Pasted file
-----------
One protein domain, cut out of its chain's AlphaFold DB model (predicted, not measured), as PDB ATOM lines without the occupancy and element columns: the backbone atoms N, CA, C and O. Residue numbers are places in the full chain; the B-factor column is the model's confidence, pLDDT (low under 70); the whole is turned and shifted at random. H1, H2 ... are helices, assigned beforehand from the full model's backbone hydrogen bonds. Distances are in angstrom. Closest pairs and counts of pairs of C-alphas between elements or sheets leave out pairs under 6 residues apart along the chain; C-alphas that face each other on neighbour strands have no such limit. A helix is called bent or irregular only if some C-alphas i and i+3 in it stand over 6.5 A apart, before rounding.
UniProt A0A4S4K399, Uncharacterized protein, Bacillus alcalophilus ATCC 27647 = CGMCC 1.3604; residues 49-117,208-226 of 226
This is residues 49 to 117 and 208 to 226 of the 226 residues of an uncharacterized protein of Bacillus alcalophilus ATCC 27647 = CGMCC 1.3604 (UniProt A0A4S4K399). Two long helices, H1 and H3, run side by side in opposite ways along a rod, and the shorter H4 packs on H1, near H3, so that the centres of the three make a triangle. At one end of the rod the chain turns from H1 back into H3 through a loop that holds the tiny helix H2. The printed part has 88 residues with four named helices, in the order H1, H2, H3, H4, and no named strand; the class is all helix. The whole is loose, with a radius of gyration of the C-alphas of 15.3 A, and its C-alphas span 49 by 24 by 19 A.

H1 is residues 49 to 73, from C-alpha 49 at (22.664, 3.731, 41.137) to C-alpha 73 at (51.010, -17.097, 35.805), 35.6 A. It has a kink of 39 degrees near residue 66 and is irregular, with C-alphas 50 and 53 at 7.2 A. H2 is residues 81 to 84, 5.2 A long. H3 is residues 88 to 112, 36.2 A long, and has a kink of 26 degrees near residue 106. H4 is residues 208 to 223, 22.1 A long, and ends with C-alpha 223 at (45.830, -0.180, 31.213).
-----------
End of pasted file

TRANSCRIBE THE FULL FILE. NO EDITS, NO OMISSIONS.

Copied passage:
One protein domain, cut out of its chain's AlphaFold DB model (predicted, not measured), as PDB ATOM lines without the occupancy and element columns: the backbone atoms N, CA, C and O. Residue numbers are places in the full chain; the B-factor column is the model's confidence, pLDDT (low under 70); the whole is turned and shifted at random. H1, H2 ... are helices, assigned beforehand from the full model's backbone hydrogen bonds. Distances are in angstrom. Closest pairs and counts of pairs of C-alphas between elements or sheets leave out pairs under 6 residues apart along the chain; C-alphas that face each other on neighbour strands have no such limit. A helix is called bent or irregular only if some C-alphas i and i+3 in it stand over 6.5 A apart, before rounding.
UniProt A0A4S4K399, Uncharacterized protein, Bacillus alcalophilus ATCC 27647 = CGMCC 1.3604; residues 49-117,208-226 of 226
This is residues 49 to 117 and 208 to 226 of the 226 residues of an uncharacterized protein of Bacillus alcalophilus ATCC 27647 = CGMCC 1.3604 (UniProt A0A4S4K399). Two long helices, H1 and H3, run side by side in opposite ways along a rod, and the shorter H4 packs on H1, near H3, so that the centres of the three make a triangle. At one end of the rod the chain turns from H1 back into H3 through a loop that holds the tiny helix H2. The printed part has 88 residues with four named helices, in the order H1, H2, H3, H4, and no named strand; the class is all helix. The whole is loose, with a radius of gyration of the C-alphas of 15.3 A, and its C-alphas span 49 by 24 by 19 A.

H1 is residues 49 to 73, from C-alpha 49 at (22.664, 3.731, 41.137) to C-alpha 73 at (51.010, -17.097, 35.805), 35.6 A. It has a kink of 39 degrees near residue 66 and is irregular, with C-alphas 50 and 53 at 7.2 A. H2 is residues 81 to 84, 5.2 A long. H3 is residues 88 to 112, 36.2 A long, and has a kink of 26 degrees near residue 106. H4 is residues 208 to 223, 22.1 A long, and ends with C-alpha 223 at (45.830, -0.180, 31.213).